Albert Gallatin and several of his partners in Albert Gallatin & Co. founded the "glassworks district" with the help of German glassblowers Christian Kramer, Boltzer Kramer, John Gabler, Adolf Eberhart, Lewis Reitz and George Reppert.
Gallatin first met the glassblowers in 1792 at Tomlinson's Tavern in the mountains of Maryland. The glassworkers had left the recently closed Amelung Works of Frederick, Maryland and were planning on migrating to Mays Landing, Kentucky to set up a new glass factory. Gallatin reputedly persuaded them to establish a glassworks on his land in New Geneva.
The glassblowers went to see both New Geneva and the Mays Landing site. When notes were finally compared New Geneva was chosen. After much discussion, a co-partnership was entered into between Gallatin and James A. Nicholson on the one hand and the German glassblowers on the other. This partnership lasted until 1803 during which time the New Geneva Glass Works produced window glass for the early pioneers as well as bottles, bowls, and other items.
Following his appointment to the cabinet, Gallatin determined to withdraw from the glass firm and advertised on May 7, 1803, in The Tree of Liberty (a Pittsburgh newspaper), "Sale by Auction...One undivided half of the New Geneva Glassworks, a ferry across the Monongahela River, sundry lots and dwelling houses in the town of Greensboro.. ."
For the next four years the Germans continued operations at New Geneva until 1807, when they moved the works to present-day glassworks near Greensboro because of the discovery of an outcrop of coal at that place.
The use of coal instead of the wood used at New Geneva greatly facilitated glass production, and its great abundance at Greensboro along with the nearby sand deposits supplied the works with most of the necessary raw materials until they closed in 1849.
Managed by the Kramers and operated by the Kramers and the other German families, the old glassworks produced window glass, with individual glassworkers blowing bottles, bowls and ornaments as gifts for family and friends. All of them worked for wages, dividing the profits at year's end.
Glass was loaded on barges from the special wharves built behind the works and shipped up and down the Monongahela, supplying the early settlers with what was once a luxury west of the Alleghenies, glass windows.
Current preservation and revitalization efforts
Greensboro is a municipality that realizes the importance of the keeping its past alive through the generations. Residents, elected officials, and community groups regularly work together to educate, promote, and conserve the rich history of this small rural community. In order to do this, both public and private partnerships have been established to meet the community’s diverse needs. The many historical and conservation projects completed by the Greensboro community exemplify the fostering of private and public partnerships in a rural community. Greensboro has demonstrated a proven history of collaboration and cooperation by working with varied organizations, often on multiple projects. To date, over $3 million has been invested in projects that preserve and protect the history of this community.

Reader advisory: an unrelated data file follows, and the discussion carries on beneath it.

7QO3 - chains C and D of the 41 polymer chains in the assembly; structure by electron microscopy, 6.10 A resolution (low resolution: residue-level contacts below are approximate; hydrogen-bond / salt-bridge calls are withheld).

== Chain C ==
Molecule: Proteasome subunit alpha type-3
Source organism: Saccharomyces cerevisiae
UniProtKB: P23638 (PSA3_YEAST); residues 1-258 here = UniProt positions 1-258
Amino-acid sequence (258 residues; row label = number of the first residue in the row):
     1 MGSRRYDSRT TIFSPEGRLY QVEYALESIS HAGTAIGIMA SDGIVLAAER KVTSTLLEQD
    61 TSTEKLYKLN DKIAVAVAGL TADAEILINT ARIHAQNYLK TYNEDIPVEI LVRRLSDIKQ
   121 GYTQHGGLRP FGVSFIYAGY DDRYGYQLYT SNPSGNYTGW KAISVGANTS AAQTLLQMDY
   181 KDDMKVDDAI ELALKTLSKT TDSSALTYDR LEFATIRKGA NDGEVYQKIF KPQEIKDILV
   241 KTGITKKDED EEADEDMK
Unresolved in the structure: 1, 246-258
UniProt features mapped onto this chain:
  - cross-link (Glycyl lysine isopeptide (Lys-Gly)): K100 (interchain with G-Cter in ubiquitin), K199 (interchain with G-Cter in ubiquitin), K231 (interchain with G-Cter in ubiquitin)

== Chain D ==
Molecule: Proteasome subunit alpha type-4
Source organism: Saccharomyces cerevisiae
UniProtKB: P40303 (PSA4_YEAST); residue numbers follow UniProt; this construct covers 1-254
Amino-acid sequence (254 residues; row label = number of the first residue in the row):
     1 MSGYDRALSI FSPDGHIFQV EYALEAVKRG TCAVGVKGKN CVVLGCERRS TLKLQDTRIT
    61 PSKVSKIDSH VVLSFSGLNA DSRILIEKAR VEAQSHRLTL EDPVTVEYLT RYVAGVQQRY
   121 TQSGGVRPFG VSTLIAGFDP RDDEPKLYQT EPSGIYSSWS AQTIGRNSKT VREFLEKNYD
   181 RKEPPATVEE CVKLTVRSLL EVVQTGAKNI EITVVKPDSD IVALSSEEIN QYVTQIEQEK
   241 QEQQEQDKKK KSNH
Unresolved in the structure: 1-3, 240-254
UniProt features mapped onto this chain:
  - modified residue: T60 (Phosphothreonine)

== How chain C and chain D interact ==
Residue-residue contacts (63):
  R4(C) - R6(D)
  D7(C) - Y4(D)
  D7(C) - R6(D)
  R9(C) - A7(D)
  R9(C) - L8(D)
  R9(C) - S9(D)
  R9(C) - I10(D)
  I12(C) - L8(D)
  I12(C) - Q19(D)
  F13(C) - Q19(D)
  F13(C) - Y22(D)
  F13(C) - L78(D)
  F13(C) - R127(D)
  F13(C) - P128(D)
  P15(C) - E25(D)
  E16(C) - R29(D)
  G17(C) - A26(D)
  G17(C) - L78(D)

Dating back to 1985 which coincidentally was the year of the 1985 Election day floods, the community identified the need to begin documenting their history. This began by first establishing the Historic District that now surrounds and protects much of the community. In 1987, Greensboro native Betty Longo began to record, in longhand, the memories of Mary Black Carr, an elderly resident of the community. These memoirs have proven to be a strong historical thread of this community, which without her forethought, would have been lost forever. Beginning with these early acts of preservation, Greensboro has worked collectively to maintain its heritage by using all resources available. In 1987, the residents formed a Citizen’s Advisory Planning Committee to deal with the changes coming because of the dismantling of Lock #7.
In building these partnerships, success has been achieved through the dedication of a handful of hard-working residents. Most recently, the Nathanael Greene Historical Foundation with support from Borough Council has been the organizer of historical preservation efforts. Greensboro hence has a proven track record of using state and local programs to preserve and educate the residents about the history and importance of their community. In each partnership, a specific need was identified, which community leaders then worked to identify an agency or program that could provide assistance.
In specific instances such as the preservation of the Log House, a partnership was first formed with the Army Corps of Engineering to relocate and restore the log cabin home. A partnership was also formed with the Pennsylvania Department of Labor and Industry’s Civilian Conservation Corps to provide the labor needed to perform the restoration work on the building. These partnerships proved vital to the success of reopening the Log House not only as an historical building within the community, but also as a meeting facility that is available for community use. The efforts of this community prevented the destruction of this valuable historic asset, which now provides a location for the annual community Christmas Party and can be rented out for private functions. The nominal fees associated with renting the Log House help to provide additional revenue for the municipality.
Other projects include the preparation of a Historic District Homeowners Manual, the establishment of a municipal website that provides a summary of Greensboro history, the use of grant funds to build a boat launch, and the refurbishing of 28 homes using state funds. In addition, community festivals that display many of the historical artifacts are conducted yearly, and a comprehensive plan is underway with five neighboring municipalities. This community continues to strive to preserve their history and to educate their residents about their past while working to improve their future.